Pork Wrap September 22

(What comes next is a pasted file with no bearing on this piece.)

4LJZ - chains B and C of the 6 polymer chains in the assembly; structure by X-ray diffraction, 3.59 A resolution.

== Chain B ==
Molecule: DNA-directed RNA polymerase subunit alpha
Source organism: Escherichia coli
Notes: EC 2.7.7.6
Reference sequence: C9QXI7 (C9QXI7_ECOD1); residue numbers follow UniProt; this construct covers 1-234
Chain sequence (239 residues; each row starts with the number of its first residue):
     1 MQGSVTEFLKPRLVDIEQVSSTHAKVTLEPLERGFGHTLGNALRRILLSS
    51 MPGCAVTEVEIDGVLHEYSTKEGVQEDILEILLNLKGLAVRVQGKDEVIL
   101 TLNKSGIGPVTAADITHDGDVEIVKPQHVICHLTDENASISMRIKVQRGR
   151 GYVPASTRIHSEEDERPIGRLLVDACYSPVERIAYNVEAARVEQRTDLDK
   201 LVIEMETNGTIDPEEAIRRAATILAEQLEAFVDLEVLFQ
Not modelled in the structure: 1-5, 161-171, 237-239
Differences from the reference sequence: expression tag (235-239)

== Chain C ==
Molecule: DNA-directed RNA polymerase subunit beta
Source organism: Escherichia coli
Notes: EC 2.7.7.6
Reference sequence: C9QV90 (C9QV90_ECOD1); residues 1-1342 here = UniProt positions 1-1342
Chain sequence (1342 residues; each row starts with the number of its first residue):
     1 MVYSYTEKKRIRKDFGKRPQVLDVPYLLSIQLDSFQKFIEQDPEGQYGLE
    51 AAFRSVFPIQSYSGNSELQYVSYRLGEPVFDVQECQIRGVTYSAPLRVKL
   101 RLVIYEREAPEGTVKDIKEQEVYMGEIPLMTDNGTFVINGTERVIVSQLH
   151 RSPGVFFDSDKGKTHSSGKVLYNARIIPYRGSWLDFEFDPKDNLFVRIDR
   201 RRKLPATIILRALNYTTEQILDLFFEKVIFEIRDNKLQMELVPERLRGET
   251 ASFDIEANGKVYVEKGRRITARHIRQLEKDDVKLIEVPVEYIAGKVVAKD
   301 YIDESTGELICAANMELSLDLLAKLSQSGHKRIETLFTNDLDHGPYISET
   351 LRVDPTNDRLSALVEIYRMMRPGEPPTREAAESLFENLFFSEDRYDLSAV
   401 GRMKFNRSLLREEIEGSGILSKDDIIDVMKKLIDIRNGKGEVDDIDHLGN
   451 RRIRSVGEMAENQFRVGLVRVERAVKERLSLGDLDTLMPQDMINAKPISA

For the second week in a row, the pork cutout moved higher, advancing $2.05/cwt. on a weekly average basis to $99.36. Given that the cutout was stronger, there was little reason for packers to pressure cash hog prices and those were mostly steady, with the WCB negotiated market down only $0.18/cwt. on a weekly average basis. Nearby LH futures moved higher during the first two sessions of the week and then eased lower in the final three sessions. In the end, the Oct contract gained $1.60/cwt. for the week. Packer margins moved higher once again and I calculated them at $21/head currently. That is a huge improvement over the low single digit margins that they were realizing back in late August after the bellies crashed. Speaking of the bellies, I’ve had to re-think my belly price forecast because it now looks like they have reached a near-term bottom and could work a little higher in the next few weeks. Hams have become the problem child all of a sudden. The ham primal averaged about $2 higher on the week, but there has been a considerable weakening in the price of 23/27 bone-in hams and I’m watching that closely for further deterioration. If the hams are starting to buckle under the weight of larger production, then that doesn’t bode well for the cutout and cash hog prices down the road. Those 23/27s printed $100 at the beginning of the week and by Friday they were below $90. I haven’t been expecting hams to be as strong this fall as they were last year when the ham primal value held above $100 from the beginning of September until the middle of November, but I also wasn’t expecting them to crater this soon after Labor Day. Typically there is strong demand from processors at this time of year as they prepare hams for the holidays. Maybe that demand will show up in the next few weeks and turn ham prices back higher, but there is always a risk that they keep sliding because production is going to be large and growing. This week’s slaughter clocked in at 2.53 million head, which was about 50k stronger than what the pig crop implied. It is very unlikely that we will see another weekly kill much below 2.5 million head until the week of Thanksgiving in late November. It seems to me that the market generally handles the big fall kills well when they first start, but as we get closer to November fatigue starts to set in from week after week of big production. So far, that seems to be the case this year as the cutout is holding in the high $90s. The retail cuts were all higher on a weekly average basis and that is a good sign. Perhaps retailers are finally going to lean more on pork in their ads in place of more expensive beef. I tend to think of the retail cuts as setting the base for the cutout and the processing items (hams and bellies) providing the more substantial price swings that ultimately determine the cutout’s direction. It is a good sign that the base seems to be firm right now. It is a little concerning that slaughter in the first couple weeks of the Sep/Nov quarter has been higher than what the March/May pig crop implied, but the miss hasn’t been huge so I want to see a couple more weeks of data in order to ascertain whether or not we are going to have more pigs than advertised this fall. Sow slaughter continues to run high so I’m pretty confident that some herd liquidation is underway and we will get more information on that in a couple of weeks when USDA issues its Hogs and Pigs report. It seems that the 2024 futures are not adequately accounting for this fall’s breeding herd liquidation. Barrow and gilt weights moved higher this week and there are indications that the data for next week will show an even bigger increase. That means that the seasonal bottom in hog weights has finally been made and weights should increase through December. As with cattle, the de-trended and de-seasonalized carcass weights are at very low levels right now, which suggests that producers are keeping current on their marketings and there is little risk of hogs backing up in the pipeline over the near term. On the demand side, the combined margin moved higher again, building on last week’s gains, so that suggests a new demand upcycle has begun. However, that doesn’t remove the concern about ham demand. The turnaround in the combined margin was mostly driven by the stabilization in belly prices and moderate gains in the retail items. Hams still have the potential to crash the party. My price forecast currently anticipates a cutout near $93/cwt. in mid-December when the futures expire and, while that is about $7 higher than what the Dec cutout futures are currently expecting, I think it is do-able especially since I have Q4 pork demand dialed down from recent levels. The attached scatter diagrams makes that point. Light carcass weights and hog slaughter at or below last year should be sufficient to support a cutout in the low $90s unless demand just turns awful or the pig crop estimate turns out to be way too low. Since the number of hogs going to slaughter this fall should be close to last year and packing capacity is the same also, it is reasonable to expect packer margins to be similar as well. Exports should be a bit stronger than last year and that may be the difference-maker that permits a low $90s cutout in December. Time will tell. Next week, watch those hams. If they continue lower it could be an ominous sign, but I’d say there is at least a 60% chance that they regain their footing and all will be well.